"That was one of the lowest points of my life. He was only 67," he says.

It was just three years after his retirement, when he had just begun to enjoy what he worked hard for.

Michael Smurfit is an old softie at heart. He gushes over the love shared by Howard Kilroy – the man who was his second-in-command in the Jefferson Smurfit Group – and his wife Meriel.

"I love being in their company because they have been bonded forever. Just seeing that type of relationship endure over a long period of time, 30, 40 years, it's fabulous. A rarity nowadays," he says.

He puts the breakdown of his marriages to his years spent immersed in work. At that time he was the first man in Europe to own a private jet.

I ask what it was like. He shrugs, and replies: "It was just a tool. I hardly ever ate and I never took a drink on the jet."

"No parties?" I ask.

"It was all business, business, business. No small talk. Preparing for the next country, the next review, the next acquisition."

By the time he was ready to retire and enjoy life, "of course then they went and took it off me", he says.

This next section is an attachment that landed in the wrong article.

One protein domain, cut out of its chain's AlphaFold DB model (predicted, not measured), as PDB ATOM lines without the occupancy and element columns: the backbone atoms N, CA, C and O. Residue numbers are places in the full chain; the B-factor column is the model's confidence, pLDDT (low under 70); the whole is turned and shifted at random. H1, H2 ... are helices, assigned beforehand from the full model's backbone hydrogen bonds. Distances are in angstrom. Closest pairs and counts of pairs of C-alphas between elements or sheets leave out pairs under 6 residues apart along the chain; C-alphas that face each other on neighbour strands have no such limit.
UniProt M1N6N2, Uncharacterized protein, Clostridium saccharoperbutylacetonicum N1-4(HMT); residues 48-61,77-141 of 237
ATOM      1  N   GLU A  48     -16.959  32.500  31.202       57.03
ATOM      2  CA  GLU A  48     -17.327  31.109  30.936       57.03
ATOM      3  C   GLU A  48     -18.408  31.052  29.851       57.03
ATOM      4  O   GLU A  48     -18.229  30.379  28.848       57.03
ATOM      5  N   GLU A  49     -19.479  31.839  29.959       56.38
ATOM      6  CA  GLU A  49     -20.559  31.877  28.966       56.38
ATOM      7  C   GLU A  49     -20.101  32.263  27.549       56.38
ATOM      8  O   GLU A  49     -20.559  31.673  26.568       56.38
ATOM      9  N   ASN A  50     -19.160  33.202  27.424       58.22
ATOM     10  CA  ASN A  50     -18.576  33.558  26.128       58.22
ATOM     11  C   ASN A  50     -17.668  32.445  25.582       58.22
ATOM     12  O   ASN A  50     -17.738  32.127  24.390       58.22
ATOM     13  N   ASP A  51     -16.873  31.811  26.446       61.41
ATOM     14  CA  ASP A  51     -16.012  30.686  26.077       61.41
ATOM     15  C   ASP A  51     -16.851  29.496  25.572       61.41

Does he ever get lonely?

"That's something you learn to live with. When your own family is grown up, they all have their own lives and their own children and I don't want to be a burden on them."

These days, he is far more of an emotional person. He cries at movies and with his children and grandchildren, he describes himself as the "cuddly, kissy type".

"I am very affectionate with my kids. We kiss and hug and say I love you and miss you. It's different to my father's time."

At one point during the interview, he gets a call from one of his grandchildren, Alexander, who is keen to meet up and as we wrap up, he tells me of his joy at being taken by his son Tony to the FA cup final in Wembley.

He is done with making money. Now is the time to make a few more memories.

I tell him it was a pleasure and that I would love to see him again when he has more time.

If he's this charming on the water, he's well worth a bottle of the good stuff.

Irish Independent